Busy time for home as it marks 95 years

The first sky diving fundraisers
The first sky diving fundraisers

THE Queen Alexandra Hospital Home in Worthing has been marking its 95th anniversary in style – by raising record amounts of money.

Assisting disabled servicemen and women since July 9, 1919, the hospital home in Boundary Road has had a busy few months of fundraising to continue its vital services.

The charity needs to raise £1.3million each year to continue with its nursing and rehabilitation services.

A team of 140 staff, both clinical and non-clinical, are on call to look after the 60 residents, who range in age from 29 to 104 and who have served in the Royal Navy, Army and RAF.

The residents suffer from a number of complex disabilities including mental disabilities, conditions such as Parkinson’s, Acquired Brain Injury or Motor Neurone Disease. Others are paralysed, do not have use of their limbs or are terminally ill. Tanya Sharp, a fundraiser at Queen Alexandra, said: “The aim is for everybody to leave and go back and live independently in the community.”

She added that sometimes this was not possible and this is why the services the home provides are so important.

In the last few months, the home has hosted a range of events for the residents and community. In July, Princess Alexandra, the president of the charity, visited the home.

During the visit, Princess Alexandra toured the building visiting residents as well as viewing the recent kitchen upgrade, which cost £296,000.

The festivities continued in July with an open day featuring performances from swing quintet Zoot Zazou, Band of the Bugles and Flash Mob Jazz.

More than 400 people attended the event, which was hosted by Nicholas Witchell and raised £9,500.

The day featured children’s activities as well as an opportunity to meet residents and learn more about the organisation.

Tanya said: “Events like this are important because raising awareness is crucial to fundraising. Not only are we putting on an enjoyable day for people but they get to enjoy it with our residents.”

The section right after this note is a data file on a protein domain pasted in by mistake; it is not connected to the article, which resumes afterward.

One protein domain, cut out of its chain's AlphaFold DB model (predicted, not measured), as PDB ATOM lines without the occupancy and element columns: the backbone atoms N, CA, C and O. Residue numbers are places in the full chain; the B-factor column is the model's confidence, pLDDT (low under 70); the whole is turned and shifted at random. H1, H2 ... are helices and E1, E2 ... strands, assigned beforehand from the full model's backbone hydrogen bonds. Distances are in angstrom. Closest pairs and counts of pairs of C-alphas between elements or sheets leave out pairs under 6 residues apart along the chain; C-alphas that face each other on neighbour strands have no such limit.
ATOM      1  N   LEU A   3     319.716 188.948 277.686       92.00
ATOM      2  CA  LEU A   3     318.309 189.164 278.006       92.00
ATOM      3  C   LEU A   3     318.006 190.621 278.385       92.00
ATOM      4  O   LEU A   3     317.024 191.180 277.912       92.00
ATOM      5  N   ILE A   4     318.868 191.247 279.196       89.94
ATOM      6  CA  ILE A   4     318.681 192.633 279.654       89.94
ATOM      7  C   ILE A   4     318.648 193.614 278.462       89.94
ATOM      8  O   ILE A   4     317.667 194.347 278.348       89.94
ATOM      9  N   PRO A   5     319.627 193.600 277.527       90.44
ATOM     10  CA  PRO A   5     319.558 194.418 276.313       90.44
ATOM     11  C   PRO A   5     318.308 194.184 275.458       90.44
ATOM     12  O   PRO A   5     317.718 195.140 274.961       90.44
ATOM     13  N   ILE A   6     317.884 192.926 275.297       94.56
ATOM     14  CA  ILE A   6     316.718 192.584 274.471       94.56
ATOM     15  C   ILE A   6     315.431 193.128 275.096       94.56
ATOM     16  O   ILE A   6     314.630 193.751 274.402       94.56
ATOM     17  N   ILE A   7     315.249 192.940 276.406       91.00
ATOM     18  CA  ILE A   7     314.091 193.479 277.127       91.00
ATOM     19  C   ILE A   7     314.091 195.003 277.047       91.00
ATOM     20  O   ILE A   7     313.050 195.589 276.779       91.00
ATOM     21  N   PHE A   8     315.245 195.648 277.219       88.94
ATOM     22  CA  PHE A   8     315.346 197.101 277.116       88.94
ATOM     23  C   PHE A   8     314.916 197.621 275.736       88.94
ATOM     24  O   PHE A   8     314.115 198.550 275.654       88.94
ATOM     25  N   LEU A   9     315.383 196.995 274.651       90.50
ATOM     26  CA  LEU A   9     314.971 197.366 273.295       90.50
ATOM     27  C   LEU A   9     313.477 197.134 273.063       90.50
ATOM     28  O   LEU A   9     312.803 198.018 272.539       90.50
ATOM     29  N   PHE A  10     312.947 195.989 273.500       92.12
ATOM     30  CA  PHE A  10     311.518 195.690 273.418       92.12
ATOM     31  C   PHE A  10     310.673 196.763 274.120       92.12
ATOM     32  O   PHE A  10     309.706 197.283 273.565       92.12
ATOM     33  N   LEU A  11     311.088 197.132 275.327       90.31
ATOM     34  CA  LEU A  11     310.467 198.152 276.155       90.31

On August 1 and 2, fundraising took to the skies with 68 volunteers taking part in a parachute jump, sponsored by Equiniti, at Hinton Skydive Centre in Northamptonshire.

Many veterans, as well as volunteers and staff, took part in the jump, including event ambassador and former RAF pilot Rory Underwood and Royal Navy veteran amputee Richard Hunt.

Rory, who jumped despite his fear of heights, said: “Having spent 18 years flying with the RAF, it was an honour to jump alongside those who have raised funds for disabled ex-servicemen and women. I visited the hospital home in June and was very impressed with the standard of care and excellent facilities.”

The two-day event raised £45,000 – £15,000 more than the target sum.

One of the jumpers was Julie Dodsworth, who raised £3,953 by jumping on behalf of her husband Nathan, who is a resident at the home.

Nathan suffered from two brain haemorrhages and was diagnosed with post-traumatic stress disorder. He was left permanently disabled.

Tanya added: “I’m just so proud as I don’t know of anyone else in the local area who is raising as much money as we are.” She said next year’s challenge will be a wing walk with the aim of raising £60,000.

On October 4 at Fontwell Park Racecourse Southern Water will be hosting its 8th annual charity race day, with Queen Alexandra Hospital Home as the sole beneficiary.

The race day will include performances by the Military Wives Choir, the Flash Mob jazz band and The Band of the Corps of the Royal Engineers. The public can compete against the Army in a Powerbag challenge, take photographs with a spitfire and military vehicles and watch the mascot obstacle race. There will also be a funfair, bouncy castle and face-painting.

Representatives from the Royal Navy armed forces and RAF as well as local cadets will all be attending event.

For tickets, visit www.fontwellpark.co.uk